CGT olive branch too little too late, say tax experts
The news that chancellor Alistair Darling has offered an olive branch to the
entrepreneurial community through an easing of his tough stance on CGT has met
with a tepid response, with many concerned that the system remains complex and
PricewaterhouseCoopers said that to introduce a lower rate of CGT, 10%, for
the first £1m qualifying gains only re-introduced complexity to the tax system.
‘Frequently tweaking the UK tax system – as has been evident with the CGT
system – only adds to complexity,’ said Kevin Nicholson, UK head of
entrepreneurs and private companies at PwC.
‘If the government is committed to simplifying the UK tax system, it must
work with business to implement a long term strategic tax policy framework.’
ICAEW tax faculty head Frank Haskew said complexity had been introduced into
what was essentially a simplification measure: ‘ Whilst we welcome the
concessions to mitigate the impact on small businesses and entrepreneurs
following the subsequent consultation with business bodies, we are concerned
that this could put greater pressure on a tax system that is already struggling
‘Taxpayers deserve better treatment than this,’ said Haskew, urging the
government top postpone any changes until April 2009.
ACCA criticised the government for taking so long to announce the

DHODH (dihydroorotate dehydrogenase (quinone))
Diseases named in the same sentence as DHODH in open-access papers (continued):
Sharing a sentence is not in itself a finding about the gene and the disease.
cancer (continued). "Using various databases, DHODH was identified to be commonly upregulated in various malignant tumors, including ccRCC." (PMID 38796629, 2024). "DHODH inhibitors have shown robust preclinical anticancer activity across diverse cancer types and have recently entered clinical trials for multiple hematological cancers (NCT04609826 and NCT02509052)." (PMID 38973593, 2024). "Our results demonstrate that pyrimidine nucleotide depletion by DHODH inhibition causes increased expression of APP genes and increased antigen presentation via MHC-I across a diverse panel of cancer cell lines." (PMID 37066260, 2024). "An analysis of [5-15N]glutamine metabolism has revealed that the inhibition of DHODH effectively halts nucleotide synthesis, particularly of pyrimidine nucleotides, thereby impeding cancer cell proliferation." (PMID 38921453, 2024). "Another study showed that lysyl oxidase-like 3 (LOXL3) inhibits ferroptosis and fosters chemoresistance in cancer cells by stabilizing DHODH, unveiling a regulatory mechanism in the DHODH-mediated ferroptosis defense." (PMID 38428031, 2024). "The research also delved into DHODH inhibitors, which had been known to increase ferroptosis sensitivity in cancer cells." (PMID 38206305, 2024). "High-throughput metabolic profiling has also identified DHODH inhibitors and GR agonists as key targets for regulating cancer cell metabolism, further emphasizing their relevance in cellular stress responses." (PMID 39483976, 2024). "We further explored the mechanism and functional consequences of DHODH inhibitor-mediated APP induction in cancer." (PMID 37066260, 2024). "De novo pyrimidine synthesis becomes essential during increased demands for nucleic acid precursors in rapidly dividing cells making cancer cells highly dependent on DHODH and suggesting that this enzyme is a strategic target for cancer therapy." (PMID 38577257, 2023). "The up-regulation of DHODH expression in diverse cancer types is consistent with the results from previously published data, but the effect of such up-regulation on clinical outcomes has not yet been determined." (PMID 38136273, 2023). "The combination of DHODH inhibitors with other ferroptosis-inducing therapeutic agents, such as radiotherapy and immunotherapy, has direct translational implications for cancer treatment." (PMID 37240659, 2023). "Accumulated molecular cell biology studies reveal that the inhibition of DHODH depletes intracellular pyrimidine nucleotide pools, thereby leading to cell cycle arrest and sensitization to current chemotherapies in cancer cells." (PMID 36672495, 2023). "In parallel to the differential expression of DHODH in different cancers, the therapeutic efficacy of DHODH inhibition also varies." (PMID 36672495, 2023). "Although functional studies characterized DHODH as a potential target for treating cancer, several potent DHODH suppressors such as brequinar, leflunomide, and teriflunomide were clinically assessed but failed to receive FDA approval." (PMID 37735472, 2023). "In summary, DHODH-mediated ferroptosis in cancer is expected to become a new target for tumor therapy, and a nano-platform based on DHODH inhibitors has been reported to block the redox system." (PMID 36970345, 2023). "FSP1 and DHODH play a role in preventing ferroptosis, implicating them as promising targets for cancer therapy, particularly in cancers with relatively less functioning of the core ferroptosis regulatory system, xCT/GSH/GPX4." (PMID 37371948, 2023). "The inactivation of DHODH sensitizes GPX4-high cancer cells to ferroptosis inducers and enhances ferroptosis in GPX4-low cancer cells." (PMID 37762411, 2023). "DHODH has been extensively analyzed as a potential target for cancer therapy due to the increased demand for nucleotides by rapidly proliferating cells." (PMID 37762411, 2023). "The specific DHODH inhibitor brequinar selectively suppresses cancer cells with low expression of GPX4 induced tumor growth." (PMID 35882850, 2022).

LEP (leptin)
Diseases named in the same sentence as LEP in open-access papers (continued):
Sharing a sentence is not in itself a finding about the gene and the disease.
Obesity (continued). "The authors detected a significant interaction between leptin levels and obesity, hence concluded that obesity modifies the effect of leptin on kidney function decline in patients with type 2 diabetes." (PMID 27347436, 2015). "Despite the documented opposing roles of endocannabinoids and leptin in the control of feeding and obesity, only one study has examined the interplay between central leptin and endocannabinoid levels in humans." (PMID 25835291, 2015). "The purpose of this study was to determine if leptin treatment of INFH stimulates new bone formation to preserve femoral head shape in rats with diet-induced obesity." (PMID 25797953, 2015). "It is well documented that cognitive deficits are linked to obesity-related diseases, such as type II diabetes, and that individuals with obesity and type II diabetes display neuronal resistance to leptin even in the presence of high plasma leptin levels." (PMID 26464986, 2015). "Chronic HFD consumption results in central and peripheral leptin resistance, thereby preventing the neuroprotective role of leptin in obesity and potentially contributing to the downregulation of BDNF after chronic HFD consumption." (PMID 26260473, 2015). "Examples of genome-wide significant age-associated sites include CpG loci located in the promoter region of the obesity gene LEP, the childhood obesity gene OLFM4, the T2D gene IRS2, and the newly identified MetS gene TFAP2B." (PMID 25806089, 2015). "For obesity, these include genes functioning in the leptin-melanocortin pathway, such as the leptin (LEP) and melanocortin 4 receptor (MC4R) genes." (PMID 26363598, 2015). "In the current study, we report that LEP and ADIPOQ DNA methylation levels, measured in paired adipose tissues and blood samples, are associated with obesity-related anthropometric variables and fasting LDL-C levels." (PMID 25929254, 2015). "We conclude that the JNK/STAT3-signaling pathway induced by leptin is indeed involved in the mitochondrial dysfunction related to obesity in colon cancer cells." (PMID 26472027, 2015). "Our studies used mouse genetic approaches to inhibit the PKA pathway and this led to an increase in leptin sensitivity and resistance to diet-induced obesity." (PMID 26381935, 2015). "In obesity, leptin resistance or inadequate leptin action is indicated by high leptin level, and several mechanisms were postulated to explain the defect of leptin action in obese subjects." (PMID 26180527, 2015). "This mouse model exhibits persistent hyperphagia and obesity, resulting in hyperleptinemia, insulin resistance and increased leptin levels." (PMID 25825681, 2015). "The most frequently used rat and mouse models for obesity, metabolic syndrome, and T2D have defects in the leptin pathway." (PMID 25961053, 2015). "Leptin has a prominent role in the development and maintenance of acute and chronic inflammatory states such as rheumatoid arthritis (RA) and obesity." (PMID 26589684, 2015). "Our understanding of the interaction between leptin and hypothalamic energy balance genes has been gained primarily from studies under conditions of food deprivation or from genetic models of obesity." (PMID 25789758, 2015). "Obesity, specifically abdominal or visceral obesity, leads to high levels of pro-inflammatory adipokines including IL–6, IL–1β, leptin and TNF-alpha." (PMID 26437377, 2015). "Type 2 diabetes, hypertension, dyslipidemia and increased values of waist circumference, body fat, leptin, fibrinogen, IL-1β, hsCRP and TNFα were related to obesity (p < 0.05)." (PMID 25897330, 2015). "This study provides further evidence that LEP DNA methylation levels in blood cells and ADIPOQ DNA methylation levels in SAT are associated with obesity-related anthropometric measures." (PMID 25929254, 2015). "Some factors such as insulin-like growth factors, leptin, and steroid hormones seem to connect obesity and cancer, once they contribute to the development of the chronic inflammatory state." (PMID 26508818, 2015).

‘entrepreneurs’ relief’ details.
‘It has been a hard slog to win the government round on this issue and they
have taken their time in coming to a decision that is more palatable for the
UK’s SME sector,’ said ACCA head of tax Chas Roy-Choudhury.
The CIoT said the whole episode showed that consultation is key on such
fundamental and important tax change plans.
‘If there is one lesson to come out of the CGT saga, it is the importance of
consultation with those affected. In taxation, the only time that change should
come before consultation is in the dictionary.’
Penny Bates of Menzies said the change failed to provide benefit dfor the
serial entrepreneur: ‘It was precisely these people who contribute to the
continuing success of the country’s economy that were originally being
incentivised by the introduction of taper relief in 1998 who are still being
penalised for that effort.”